However, it is too easy to imagine possible counterarguments. For example, a political observer might believe that Dukakis lost because he suffered from a "soft-on-crime" image. If you complicate your thesis by anticipating the counterargument, you'll strengthen your argument, as shown in the sentence below. Some Caveats and Some Examples.
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- Developing A Thesis.
- Research-Based Writing!
- How to Write a Research Question the Right Way.
- Thesis and Purpose Statements;
- The important sentence expresses your central assertion or argument;
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A thesis is never a question. Readers of academic essays expect to have questions discussed, explored, or even answered. A question "Why did communism collapse in Eastern Europe? A thesis is never a list. However, political, economic, social and cultural reasons are pretty much the only possible reasons why communism could collapse.
Help with Research Questions
This sentence lacks tension and doesn't advance an argument. Everyone knows that politics, economics, and culture are important. A thesis should never be vague, combative or confrontational. An ineffective thesis would be, "Communism collapsed in Eastern Europe because communism is evil. It also may spark a defensive reaction from readers sympathetic to communism. If readers strongly disagree with you right off the bat, they may stop reading. An effective thesis has a definable, arguable claim.
This thesis makes a definite, arguable claim: that the disintegration of economies played a more important role than cultural forces in defeating communism in Eastern Europe. The reader would react to this statement by thinking, "Perhaps what the author says is true, but I am not convinced. I want to read further to see how the author argues this claim. A thesis should be as clear and specific as possible. Avoid overused, general terms and abstractions. For example, "Communism collapsed in Eastern Europe because of the ruling elite's inability to address the economic concerns of the people" is more powerful than "Communism collapsed due to societal discontent.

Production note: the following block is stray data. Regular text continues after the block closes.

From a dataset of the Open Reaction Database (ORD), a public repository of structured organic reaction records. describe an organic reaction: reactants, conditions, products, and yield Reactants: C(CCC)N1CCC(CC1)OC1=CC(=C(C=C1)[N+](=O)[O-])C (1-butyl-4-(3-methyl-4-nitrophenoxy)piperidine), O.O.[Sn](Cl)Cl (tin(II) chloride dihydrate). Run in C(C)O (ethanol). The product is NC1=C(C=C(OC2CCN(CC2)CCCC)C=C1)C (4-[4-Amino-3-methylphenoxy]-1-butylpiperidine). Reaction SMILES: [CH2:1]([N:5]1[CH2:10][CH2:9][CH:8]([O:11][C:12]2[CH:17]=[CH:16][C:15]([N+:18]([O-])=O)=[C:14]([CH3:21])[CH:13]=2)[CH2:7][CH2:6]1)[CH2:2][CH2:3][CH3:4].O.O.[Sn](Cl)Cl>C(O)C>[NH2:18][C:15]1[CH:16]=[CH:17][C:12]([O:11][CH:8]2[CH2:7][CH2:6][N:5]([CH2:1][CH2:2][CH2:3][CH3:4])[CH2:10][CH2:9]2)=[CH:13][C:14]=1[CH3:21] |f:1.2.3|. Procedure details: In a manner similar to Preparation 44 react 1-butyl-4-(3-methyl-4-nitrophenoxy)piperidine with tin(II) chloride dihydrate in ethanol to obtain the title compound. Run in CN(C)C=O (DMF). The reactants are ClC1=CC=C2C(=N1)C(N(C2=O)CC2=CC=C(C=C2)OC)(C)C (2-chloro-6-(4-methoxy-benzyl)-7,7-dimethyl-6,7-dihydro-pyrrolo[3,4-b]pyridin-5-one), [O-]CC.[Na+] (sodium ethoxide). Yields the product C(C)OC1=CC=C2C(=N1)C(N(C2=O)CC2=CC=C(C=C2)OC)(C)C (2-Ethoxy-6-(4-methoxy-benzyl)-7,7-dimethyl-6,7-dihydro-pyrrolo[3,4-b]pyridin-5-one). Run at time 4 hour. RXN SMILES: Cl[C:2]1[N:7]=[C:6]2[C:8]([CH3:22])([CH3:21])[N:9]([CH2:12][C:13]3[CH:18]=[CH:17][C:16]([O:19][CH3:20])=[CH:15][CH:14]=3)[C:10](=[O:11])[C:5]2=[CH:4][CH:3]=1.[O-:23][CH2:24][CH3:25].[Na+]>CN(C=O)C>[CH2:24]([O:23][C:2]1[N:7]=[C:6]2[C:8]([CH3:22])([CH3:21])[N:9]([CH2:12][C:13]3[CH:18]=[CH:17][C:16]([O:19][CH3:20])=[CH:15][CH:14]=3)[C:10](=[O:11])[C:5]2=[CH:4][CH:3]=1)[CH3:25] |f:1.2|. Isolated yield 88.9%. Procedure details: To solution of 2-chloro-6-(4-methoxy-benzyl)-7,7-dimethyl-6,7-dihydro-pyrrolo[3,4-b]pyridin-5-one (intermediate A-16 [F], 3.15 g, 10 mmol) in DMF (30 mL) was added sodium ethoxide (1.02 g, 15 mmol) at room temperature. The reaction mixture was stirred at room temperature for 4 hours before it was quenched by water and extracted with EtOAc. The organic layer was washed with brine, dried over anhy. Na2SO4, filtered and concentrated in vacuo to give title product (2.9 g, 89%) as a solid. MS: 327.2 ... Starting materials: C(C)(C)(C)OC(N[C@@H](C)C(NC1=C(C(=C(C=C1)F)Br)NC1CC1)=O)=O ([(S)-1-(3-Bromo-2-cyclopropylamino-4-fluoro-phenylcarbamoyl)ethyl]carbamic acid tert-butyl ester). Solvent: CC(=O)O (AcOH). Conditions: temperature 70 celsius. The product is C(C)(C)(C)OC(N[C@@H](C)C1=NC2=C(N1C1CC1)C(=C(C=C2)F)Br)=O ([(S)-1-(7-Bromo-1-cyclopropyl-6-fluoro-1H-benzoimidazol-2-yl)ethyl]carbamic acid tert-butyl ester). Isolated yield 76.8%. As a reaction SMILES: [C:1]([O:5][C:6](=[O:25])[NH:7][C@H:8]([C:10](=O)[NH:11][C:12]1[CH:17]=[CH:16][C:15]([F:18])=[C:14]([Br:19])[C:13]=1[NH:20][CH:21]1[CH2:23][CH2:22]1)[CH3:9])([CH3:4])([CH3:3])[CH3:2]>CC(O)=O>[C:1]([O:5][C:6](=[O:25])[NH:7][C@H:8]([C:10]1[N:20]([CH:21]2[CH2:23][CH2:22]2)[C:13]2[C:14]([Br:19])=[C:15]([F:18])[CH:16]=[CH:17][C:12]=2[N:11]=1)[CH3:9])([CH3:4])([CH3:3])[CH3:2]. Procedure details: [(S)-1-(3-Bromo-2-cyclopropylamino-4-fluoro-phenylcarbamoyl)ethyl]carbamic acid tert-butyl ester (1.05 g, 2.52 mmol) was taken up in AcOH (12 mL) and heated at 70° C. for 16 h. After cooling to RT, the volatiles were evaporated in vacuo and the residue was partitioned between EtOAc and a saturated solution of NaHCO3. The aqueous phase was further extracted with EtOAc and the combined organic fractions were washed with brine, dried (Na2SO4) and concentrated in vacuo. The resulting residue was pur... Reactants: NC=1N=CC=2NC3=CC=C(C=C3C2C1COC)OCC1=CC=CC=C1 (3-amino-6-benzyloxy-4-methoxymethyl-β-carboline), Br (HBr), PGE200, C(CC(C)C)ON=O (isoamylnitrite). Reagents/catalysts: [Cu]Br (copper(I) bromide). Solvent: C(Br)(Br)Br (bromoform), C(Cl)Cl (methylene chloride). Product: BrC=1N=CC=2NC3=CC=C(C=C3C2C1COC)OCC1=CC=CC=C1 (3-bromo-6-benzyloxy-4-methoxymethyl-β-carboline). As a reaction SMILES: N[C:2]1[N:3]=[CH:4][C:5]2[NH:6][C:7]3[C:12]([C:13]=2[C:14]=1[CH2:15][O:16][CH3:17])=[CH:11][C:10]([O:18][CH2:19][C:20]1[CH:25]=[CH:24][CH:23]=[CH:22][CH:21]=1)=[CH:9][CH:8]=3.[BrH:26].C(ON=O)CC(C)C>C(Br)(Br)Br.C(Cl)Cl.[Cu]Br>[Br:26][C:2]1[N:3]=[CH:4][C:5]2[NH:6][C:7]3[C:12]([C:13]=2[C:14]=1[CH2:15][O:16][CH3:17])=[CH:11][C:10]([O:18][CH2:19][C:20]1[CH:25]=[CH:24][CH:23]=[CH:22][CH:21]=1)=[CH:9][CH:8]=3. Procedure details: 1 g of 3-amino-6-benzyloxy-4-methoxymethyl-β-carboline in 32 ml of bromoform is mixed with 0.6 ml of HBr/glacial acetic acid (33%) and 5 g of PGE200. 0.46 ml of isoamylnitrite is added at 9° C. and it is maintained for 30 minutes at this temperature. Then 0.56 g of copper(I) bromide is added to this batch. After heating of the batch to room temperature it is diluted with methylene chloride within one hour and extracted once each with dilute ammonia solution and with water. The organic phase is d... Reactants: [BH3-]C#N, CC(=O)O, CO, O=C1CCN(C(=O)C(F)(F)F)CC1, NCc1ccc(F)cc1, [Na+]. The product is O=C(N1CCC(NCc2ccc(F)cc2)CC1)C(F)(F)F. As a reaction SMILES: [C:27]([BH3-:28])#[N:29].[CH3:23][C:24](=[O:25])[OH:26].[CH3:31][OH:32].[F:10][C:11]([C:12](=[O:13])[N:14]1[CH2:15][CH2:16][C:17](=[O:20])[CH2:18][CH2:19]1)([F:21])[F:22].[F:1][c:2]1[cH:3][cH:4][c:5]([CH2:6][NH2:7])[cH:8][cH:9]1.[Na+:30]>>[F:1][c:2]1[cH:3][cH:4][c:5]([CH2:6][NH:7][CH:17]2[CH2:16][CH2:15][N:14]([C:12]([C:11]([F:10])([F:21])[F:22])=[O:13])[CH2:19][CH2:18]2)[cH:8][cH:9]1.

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Weak Thesis: Underfunded arts programs, underpaid teachers, and standardized testing are all factors in underachieving students in public schools. Stronger Thesis: The emphasis on standardized testing is a critical factor in the underperformance of public school students.ununyvuvytyl.gq
Developing A Thesis
Present your argument or position clearly and precisely. A clear thesis statement will avoid generalizations and make your position known. Weak Thesis: The lack of funding in public schools is a major issue in the American education system. Stronger Thesis: Underfunding arts programs in public schools does not adequately prepare students for college. Present your position or point of view as a statement or declarative sentence.
Developing strong research questions
Your research question helped guide your initial searching so you could learn more about your topic. Now that you have completed that step, you can extract a thesis statement based on the research you have discovered. Write your thesis statement in third person voice. When proposing an answer or solution as part of a thesis statement, be sure to:.
Focus your topic: which path will you take? These sites offer a lot of help with writing thesis statements, including good—and bad—examples.
Turning Your Research Question into a Thesis | Writing
The advice they give can help with research questions, too. Using Thesis Statements , from the University of Toronto. Comparison of weak and strong statements, plus several "myths" about thesis statements.
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- Thesis and Purpose Statements – The Writing Center – UW–Madison!
Tips and examples. Establishing a research question will assist you in two ways:. Most students start with a topic that is much too broad. Here are some ways you might narrow the focus of your topic:. When you have reached the point where you can articulate a brief, focused research question, you are ready to start your search for resources. But how many times have you done exactly that? No wonder you don't enjoy research! The problem lies in the way you see data—the information you gather as you conduct your research.